Some of the fish in treatment A on the 1st d of observation of the response to feed was low, this continued until the 12th d. It was seen from the amount of leftover food deposited at the bottom of the aquarium when cleaned, then at the end of the observation, there was no response to feed because the fish experienced death (Table 3). Most of the other fish in treatment a had a normal feed response and decreased again on the 13th d. It is suspected that the fish had experienced healing by its natural body resistance until the 13th d, but its body resistance was no longer able to resist the attacks of A. hydrophila and Koi fry experiencing metabolic disorders due to the attack of A. hydrophila. Roy et al. (2018) stated that one of the target organs of attack of A.hydrophila is the kidney, where the disruption of these organs can affect the body’s metabolic processes.

Treatment B on the 2nd d after the treatment of Koi fry has experienced an increase in feed response until the end of maintenance. Whereas treatment C and D on 3rd d of Koi fry had an increased response to feed but had declined on the 6th d and 7th d but the following day the Koi fry had increased feed response again marked by the depletion of the feed given and the rapid reaction Koi fry for feed given.

 

Table 3: The response of Koi fry feed.

Days to-

Response to Feed

A

B

C

D

E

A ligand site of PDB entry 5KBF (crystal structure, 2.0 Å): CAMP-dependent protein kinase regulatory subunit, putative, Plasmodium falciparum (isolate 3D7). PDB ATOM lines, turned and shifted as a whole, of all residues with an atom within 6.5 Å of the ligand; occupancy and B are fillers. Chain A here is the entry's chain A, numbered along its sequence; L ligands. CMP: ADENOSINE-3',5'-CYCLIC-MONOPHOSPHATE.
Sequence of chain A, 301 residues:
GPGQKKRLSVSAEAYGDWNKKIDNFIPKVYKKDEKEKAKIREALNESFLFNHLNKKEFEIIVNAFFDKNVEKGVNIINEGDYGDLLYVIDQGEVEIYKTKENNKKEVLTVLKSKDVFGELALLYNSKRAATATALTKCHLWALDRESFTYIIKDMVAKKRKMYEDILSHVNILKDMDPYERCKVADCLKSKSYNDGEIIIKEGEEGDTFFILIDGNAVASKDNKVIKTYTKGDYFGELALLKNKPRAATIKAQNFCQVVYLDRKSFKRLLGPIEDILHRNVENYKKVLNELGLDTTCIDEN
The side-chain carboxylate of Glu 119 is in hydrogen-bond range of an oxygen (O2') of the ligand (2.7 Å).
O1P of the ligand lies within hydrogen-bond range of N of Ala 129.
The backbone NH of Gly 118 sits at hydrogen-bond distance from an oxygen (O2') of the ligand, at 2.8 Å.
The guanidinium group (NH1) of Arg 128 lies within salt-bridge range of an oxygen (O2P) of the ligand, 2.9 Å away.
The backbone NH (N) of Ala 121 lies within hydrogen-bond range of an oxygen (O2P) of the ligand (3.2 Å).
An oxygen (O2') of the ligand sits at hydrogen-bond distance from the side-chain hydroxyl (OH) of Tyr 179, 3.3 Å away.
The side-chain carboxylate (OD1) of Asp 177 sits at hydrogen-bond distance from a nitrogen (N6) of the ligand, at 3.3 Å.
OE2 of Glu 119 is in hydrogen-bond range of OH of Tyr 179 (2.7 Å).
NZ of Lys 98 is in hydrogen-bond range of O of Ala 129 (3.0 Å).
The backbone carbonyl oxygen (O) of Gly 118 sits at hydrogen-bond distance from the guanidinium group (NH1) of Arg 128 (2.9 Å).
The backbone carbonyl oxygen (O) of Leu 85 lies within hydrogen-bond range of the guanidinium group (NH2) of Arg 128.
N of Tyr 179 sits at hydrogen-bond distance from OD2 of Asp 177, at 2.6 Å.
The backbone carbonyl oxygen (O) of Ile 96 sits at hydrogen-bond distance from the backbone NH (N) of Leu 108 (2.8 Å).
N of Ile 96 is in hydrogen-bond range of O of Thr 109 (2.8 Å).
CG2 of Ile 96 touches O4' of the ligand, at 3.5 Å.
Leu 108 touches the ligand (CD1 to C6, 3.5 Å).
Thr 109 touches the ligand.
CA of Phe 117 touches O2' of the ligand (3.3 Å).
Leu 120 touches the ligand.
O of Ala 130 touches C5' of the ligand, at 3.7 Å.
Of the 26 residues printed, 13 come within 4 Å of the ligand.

Repetition

Repetition

Repetition

Repetition

Repetition

1

2

3

1

2

3

1

2

3

1

2

3

1

2

3

1

+

+

+

+

+

+

+

+

+

++

+

+

+

+

-

2

+

+

+

++

++

+

+

++

+

+

++

+

-

-

-

3

+

+

+

++

+

+

++

++

++

++

++

++

-

-

-

4

+

+

+

++

++

++

++

++

++

++

++

++

-

-

-

5

+

+

+

++

++

++

++

++

++

++

++

++

-

-

-

6

+

+

+

++

++

++

++

++

+

++

+

++

-

-

-

7

+

++

++

++

++

++

++

++

+

++

+

++

-

-

-

8

+

++

++

++

++

++

++

++

++

++

++

++

-

-

-

9

+

++

++

++

++

++

++

++

++

++

++

++

-

-

-

10

+

++

++

++

++

++

++

++

++

++

++

++

-

-

-

11

+

++

++

++

++

++

++

++

++

++

++

++

-

-

-

12

+

++

++

++

++

++

++

++

++

++

++

++

-

-

-

13

-

+

+

++

++

++

++

++

++

++

++

++

-

-

-

14

-

+

+

++

++

++

++

++

++

++

++

++

-

-

-

 

Description: -= No response or dead; += Low response feed;

++= Normal response feed.